Friday, 1 June 2012

Innovative talent management – pharmaceuticals example


   Lovely day today for the first day of June – just the jubilee to get over (more on that soon) and then a busy and entertaining month ahead – including the Economist’s Talent Management Summit on 14th June.

I’ve been asking for innovative example of talent management in return for offering two tickets to go along to the Summit with me.  There are two leading entries to date – this is the second – from Keith Wilson, Global Talent / Change Director at Astra Zeneca (I know many of you will already know Keith as I suspect he’s the most connected HR person on Linkedin!):

“Great challenge Jon. I'll answer with a mixture of what we're doing and what we have plans to do.

But firstly my approach. I don't see the question that we're trying to address changing - i.e. balancing 'what does the organisation need', with 'what's right for the individual'. But I do see rapid change in the available toolset.

I try to triangulate (my favourite word of the moment) across the 'science', 'art' and external best practice in Talent Management to ensure that we continually evolve to have an agile approach.

The Science: we're making good progress on getting the right systems in place. I continue to be impressed by the likes of SuccessFactors and Rypple and we're seeing increased interest in what big data implications are for HR. For me this is about timeliness, accuracy and point-of-need; giving Line Managers actionable information at their fingertips, and reducing noise/complexity.

The Art: this gets to the heart of your question and I think this differs very much company-to-company (depending on that lazy c-word, culture). What is the common Talent language and how are decisions made?. I see a continued tilt towards the 'art' of talent management (as opposed to the science) in more relationship-based orgs, where perception/judgement and the subtleties of influence are more important. I wonder if we'll see roads towards the science of measuring that, perhaps an internal organisational Klout score? I'd also suggest that increased focus on building a truly diverse reflection of global footprint is accelerating the need to answer these questions. When it comes to how we think, the concept of 'unconscious bias' is proving a useful conversation.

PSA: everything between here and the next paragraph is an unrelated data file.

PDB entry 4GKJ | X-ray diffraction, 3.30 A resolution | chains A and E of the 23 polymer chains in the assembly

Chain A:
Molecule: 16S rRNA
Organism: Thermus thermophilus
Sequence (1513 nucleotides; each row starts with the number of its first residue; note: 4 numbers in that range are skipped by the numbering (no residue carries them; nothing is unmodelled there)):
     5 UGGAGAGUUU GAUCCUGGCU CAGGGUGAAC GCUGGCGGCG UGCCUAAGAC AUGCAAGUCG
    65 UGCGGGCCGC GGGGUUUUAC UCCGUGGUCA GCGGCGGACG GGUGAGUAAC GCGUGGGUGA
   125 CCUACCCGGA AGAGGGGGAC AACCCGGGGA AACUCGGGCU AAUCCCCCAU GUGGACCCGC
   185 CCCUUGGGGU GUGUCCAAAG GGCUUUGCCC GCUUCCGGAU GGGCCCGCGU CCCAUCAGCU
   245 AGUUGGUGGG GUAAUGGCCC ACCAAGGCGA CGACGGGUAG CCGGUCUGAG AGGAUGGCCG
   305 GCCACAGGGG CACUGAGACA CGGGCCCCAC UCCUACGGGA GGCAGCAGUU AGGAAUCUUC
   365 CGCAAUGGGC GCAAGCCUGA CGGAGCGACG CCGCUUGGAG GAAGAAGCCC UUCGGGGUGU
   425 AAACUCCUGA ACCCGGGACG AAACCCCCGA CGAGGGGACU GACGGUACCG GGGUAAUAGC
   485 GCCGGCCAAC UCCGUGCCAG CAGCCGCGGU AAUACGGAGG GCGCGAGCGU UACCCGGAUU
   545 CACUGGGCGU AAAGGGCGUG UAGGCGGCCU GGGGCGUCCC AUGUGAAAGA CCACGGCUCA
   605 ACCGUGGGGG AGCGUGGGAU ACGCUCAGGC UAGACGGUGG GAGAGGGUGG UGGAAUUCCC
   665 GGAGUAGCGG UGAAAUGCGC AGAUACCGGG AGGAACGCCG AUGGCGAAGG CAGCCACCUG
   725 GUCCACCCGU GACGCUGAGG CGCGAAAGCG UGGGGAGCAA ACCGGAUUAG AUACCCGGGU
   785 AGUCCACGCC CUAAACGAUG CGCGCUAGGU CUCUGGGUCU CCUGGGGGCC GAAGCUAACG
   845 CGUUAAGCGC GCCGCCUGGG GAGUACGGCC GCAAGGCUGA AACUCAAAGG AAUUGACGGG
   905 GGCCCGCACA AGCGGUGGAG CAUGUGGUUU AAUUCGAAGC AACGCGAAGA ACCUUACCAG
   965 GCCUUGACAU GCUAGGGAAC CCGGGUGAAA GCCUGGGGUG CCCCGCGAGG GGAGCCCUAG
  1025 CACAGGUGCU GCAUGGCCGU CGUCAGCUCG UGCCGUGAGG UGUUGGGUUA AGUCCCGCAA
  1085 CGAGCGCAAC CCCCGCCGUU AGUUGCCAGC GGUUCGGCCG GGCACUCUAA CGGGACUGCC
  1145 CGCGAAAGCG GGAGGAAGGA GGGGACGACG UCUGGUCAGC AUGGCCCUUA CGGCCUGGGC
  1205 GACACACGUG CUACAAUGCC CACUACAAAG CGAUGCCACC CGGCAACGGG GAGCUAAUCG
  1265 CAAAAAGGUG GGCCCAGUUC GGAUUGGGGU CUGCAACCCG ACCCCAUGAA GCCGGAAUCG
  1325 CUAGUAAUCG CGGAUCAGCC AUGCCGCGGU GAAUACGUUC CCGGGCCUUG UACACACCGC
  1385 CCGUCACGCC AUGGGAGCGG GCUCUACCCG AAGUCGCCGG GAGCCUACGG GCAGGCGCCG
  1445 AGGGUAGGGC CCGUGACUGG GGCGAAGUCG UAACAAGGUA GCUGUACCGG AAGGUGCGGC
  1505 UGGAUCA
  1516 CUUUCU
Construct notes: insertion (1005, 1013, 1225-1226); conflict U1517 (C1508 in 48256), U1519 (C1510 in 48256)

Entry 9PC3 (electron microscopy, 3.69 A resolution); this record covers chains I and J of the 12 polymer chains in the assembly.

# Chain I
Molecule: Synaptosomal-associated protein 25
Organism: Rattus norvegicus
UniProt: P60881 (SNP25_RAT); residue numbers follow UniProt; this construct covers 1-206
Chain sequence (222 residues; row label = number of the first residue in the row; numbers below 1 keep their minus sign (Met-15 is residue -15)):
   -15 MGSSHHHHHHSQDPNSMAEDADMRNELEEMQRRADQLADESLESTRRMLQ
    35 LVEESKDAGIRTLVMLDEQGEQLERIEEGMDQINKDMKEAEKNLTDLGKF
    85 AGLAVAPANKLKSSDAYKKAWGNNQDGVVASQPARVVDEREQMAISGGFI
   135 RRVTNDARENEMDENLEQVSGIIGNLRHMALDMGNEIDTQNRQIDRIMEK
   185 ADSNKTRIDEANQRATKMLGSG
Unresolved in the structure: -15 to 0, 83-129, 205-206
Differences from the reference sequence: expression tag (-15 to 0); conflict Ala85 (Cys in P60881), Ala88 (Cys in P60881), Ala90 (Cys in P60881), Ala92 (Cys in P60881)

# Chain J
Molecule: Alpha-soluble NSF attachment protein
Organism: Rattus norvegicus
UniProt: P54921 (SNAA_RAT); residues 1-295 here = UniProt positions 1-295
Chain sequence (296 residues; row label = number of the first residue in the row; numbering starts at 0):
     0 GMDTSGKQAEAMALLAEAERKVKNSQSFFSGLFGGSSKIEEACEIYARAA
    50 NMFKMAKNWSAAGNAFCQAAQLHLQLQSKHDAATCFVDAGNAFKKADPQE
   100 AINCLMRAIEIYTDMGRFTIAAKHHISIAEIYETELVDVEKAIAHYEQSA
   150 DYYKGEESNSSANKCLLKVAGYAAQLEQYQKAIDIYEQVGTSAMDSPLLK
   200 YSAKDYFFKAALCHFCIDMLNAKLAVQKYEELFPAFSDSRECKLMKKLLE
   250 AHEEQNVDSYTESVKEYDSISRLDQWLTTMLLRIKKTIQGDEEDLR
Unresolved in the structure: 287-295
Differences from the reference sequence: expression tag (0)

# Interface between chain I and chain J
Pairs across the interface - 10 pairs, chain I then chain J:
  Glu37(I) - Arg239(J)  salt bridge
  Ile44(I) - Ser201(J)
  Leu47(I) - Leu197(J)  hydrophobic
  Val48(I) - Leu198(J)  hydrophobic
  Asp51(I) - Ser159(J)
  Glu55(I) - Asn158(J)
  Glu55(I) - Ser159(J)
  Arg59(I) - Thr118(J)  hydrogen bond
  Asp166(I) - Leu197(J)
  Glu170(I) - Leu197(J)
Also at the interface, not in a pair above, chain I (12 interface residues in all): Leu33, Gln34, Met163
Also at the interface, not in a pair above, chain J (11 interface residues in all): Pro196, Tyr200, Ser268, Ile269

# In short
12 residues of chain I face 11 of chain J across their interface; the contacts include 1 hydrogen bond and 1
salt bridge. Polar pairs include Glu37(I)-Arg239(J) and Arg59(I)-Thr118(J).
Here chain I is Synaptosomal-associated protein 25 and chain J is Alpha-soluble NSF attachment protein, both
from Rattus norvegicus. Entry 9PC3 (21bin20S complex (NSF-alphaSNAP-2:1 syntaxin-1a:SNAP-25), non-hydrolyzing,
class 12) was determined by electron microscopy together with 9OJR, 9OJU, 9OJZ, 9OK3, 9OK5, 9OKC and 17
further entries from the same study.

Best practice: I've observed, recently, what I think is an interesting trend. The likes of Google & Microsoft have been saying that traditional leadership/talent development programmes haven't been working for them and that they're focussing on 'stretch-assignments', 'planning the next 2 roles', 'global mobility'. This has always been our approach (and has proved very successful from pov of succession/retention) and it's interesting to see other industries moving towards it...

So.... I try to THINK in 3-D (triangulation), ACT quickly, simply, based on timely information, and BEHAVE responsibly, confidently and with integrity.

I'm interested to hear others points of view...???”


Love it – and I definitely think there’s going to be a big focus on aligning talent management with organisational influence rather than individual contribution over the next few years.  More about that on this blog again soon as well.

Any comments for Keith, or me – do leave them here…

And if you think you can do better? – there’s still time to post your entry (the deadline has been extended till the end of the weekend).

But if you don’t make it you can still get a 15% discount by quoting SHCM when you book.


Also see


Picture credit: Picking up on Keith’s cue, I tried to use Twiangulate for him ( @kjw_hrd ), the Economist ( @EG_LeadershipTE ) and myself ( @joningham ) to analyse our relationships but it didn’t tell me that much – other than Keith doesn’t use Twitter as much as he does Linkedin!



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